By Kathy McSherry | Ask Kathy
In the Spring of 2018, we had more of a seller’s market where multiple offers on the same property were being seen and days on the market were short. Prices were up and sellers were getting top dollar for their homes; that is if it was priced right and showed well. A shift was being noticed around late June of 2018, or early July 2018. At first it felt like a pause in the market. Again, this is depending on location and price point. But overall, homes were selling fast with limited inventory.
In Mission Valley, I noticed a slow down about end June 2018. The listings that I would take in July through September eventually ended up lowering their prices by about $30,000. This is what the market decided. As valuable as a good agent can be, no one can predict a turn or shift in the market that quickly. And, ultimately it is what a willing, able, and qualified buyer agrees to pay for someone’s home that determines the selling price.
An interesting lesson on listing within a five-month timeframe taught me how timing can be crucial. The problem is no one has a crystal ball, and those in the active real estate market feel the shift literally as it’s happening or within weeks.
I watched as other listings in Mission Valley started out of the gate too high. I call this real estate suicide. Setting a price too high can ultimately alienate your true buyer.
The risk then becomes that your property will look stale and people begin to question what is wrong with it, and now consider offering a much lower price. Remember, the goal is to achieve the highest price in the shortest amount of time. Also, with the shift in pricing, typically comes longer days on the market regarding selling your home.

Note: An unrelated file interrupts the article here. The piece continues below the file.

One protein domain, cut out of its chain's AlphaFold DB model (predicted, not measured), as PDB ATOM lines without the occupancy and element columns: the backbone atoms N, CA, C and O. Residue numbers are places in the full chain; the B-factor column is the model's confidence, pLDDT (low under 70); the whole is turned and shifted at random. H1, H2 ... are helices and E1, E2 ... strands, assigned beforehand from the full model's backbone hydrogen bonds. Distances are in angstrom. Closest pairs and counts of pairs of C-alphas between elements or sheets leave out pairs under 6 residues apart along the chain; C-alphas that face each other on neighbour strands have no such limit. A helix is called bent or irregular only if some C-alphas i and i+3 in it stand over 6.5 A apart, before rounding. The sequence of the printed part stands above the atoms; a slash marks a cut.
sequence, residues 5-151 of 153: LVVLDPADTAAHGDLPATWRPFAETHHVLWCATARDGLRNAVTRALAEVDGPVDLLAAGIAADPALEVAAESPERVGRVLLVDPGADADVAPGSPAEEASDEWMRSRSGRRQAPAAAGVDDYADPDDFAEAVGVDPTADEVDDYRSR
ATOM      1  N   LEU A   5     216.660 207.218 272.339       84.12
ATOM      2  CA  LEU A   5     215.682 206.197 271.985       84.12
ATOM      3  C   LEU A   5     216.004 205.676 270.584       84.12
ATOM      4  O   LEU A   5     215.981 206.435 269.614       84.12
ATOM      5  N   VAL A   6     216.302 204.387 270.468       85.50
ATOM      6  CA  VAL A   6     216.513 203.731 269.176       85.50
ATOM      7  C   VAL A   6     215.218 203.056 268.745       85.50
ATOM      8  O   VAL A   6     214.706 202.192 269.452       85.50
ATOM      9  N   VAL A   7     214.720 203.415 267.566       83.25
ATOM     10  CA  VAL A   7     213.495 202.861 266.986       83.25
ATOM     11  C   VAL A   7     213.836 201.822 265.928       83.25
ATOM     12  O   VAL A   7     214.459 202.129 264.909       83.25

However, the long-term purchase of real estate is known to reap great benefits and is sound for long term investing. As interest rates rise, buyers get skittish. We all knew that 3 percent interest rates would not last forever. As interest rates hover in the high fours, I am reminded of when my parents bought a home in the mid 1970’s at over 11 percent, and my first home in Las Vegas in 2000 at 6.5 percent.
Overall, I believe in real estate and its ultimate value. I think if you can’t afford a certain home, then try for a slightly smaller home or in a different location, so that you can get into the game of real estate and land in home ownership. Of course, this depends on one’s financials and personal circumstances. But overall, the long-term benefits and the many different financial possibilities that are associated with home ownership make it the ultimate American Dream! Here’s to a great 2019 in real estate.
—Kathy McSherry is a Realtor at Coldwell Banker Residential Brokerage. Email your questions to Kathy@kathymcsherry.com, or call 702-328-9905.